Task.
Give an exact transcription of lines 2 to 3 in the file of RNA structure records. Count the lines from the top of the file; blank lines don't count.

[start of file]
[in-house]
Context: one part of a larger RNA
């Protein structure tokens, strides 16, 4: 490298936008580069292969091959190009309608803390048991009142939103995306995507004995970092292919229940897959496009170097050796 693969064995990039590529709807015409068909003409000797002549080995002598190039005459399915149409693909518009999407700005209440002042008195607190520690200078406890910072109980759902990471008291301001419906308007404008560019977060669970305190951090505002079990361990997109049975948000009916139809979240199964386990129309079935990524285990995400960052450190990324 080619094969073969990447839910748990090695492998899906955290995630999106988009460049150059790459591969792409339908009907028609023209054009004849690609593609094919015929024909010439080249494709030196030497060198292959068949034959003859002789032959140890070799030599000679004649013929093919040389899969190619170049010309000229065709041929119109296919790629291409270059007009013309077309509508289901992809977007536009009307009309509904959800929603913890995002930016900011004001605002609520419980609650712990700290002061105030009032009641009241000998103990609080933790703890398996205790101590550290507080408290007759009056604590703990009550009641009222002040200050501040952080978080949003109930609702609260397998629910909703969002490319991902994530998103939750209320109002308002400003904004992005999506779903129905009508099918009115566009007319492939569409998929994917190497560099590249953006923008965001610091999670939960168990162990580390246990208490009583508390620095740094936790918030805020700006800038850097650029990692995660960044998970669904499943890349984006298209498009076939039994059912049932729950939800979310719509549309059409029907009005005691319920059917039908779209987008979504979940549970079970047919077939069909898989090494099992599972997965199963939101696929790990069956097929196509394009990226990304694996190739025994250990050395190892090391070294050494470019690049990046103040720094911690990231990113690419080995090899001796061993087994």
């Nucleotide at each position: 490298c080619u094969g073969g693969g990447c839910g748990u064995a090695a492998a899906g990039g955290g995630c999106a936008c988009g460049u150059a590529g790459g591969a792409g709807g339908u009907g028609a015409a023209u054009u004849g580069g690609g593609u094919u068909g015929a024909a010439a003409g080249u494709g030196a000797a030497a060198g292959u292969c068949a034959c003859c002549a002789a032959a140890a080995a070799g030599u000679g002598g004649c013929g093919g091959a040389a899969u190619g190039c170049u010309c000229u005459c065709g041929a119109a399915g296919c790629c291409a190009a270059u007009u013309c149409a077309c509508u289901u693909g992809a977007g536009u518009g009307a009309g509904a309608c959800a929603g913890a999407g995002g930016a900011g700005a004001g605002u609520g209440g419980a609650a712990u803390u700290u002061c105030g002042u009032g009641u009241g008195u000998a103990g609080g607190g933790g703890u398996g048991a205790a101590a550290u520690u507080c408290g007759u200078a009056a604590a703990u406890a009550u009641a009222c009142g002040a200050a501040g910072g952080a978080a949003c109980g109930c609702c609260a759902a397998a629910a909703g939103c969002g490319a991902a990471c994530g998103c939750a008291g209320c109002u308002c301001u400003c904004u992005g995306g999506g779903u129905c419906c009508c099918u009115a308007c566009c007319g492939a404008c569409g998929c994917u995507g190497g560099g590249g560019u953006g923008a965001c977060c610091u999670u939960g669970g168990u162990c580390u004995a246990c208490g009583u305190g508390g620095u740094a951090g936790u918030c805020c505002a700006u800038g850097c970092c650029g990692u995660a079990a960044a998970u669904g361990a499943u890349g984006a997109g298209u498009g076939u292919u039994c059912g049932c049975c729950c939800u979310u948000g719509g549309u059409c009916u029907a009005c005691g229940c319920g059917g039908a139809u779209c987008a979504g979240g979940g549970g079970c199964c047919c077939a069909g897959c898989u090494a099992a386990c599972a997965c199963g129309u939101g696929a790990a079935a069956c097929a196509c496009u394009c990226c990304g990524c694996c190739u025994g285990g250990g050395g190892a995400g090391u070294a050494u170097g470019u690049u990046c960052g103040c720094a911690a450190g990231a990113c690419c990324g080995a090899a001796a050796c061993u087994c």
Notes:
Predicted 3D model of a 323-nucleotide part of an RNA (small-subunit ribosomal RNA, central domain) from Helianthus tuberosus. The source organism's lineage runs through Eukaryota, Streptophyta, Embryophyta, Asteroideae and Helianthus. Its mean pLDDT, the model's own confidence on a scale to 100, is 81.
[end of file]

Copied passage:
Context: one part of a larger RNA
């Protein structure tokens, strides 16, 4: 490298936008580069292969091959190009309608803390048991009142939103995306995507004995970092292919229940897959496009170097050796 693969064995990039590529709807015409068909003409000797002549080995002598190039005459399915149409693909518009999407700005209440002042008195607190520690200078406890910072109980759902990471008291301001419906308007404008560019977060669970305190951090505002079990361990997109049975948000009916139809979240199964386990129309079935990524285990995400960052450190990324 080619094969073969990447839910748990090695492998899906955290995630999106988009460049150059790459591969792409339908009907028609023209054009004849690609593609094919015929024909010439080249494709030196030497060198292959068949034959003859002789032959140890070799030599000679004649013929093919040389899969190619170049010309000229065709041929119109296919790629291409270059007009013309077309509508289901992809977007536009009307009309509904959800929603913890995002930016900011004001605002609520419980609650712990700290002061105030009032009641009241000998103990609080933790703890398996205790101590550290507080408290007759009056604590703990009550009641009222002040200050501040952080978080949003109930609702609260397998629910909703969002490319991902994530998103939750209320109002308002400003904004992005999506779903129905009508099918009115566009007319492939569409998929994917190497560099590249953006923008965001610091999670939960168990162990580390246990208490009583508390620095740094936790918030805020700006800038850097650029990692995660960044998970669904499943890349984006298209498009076939039994059912049932729950939800979310719509549309059409029907009005005691319920059917039908779209987008979504979940549970079970047919077939069909898989090494099992599972997965199963939101696929790990069956097929196509394009990226990304694996190739025994250990050395190892090391070294050494470019690049990046103040720094911690990231990113690419080995090899001796061993087994």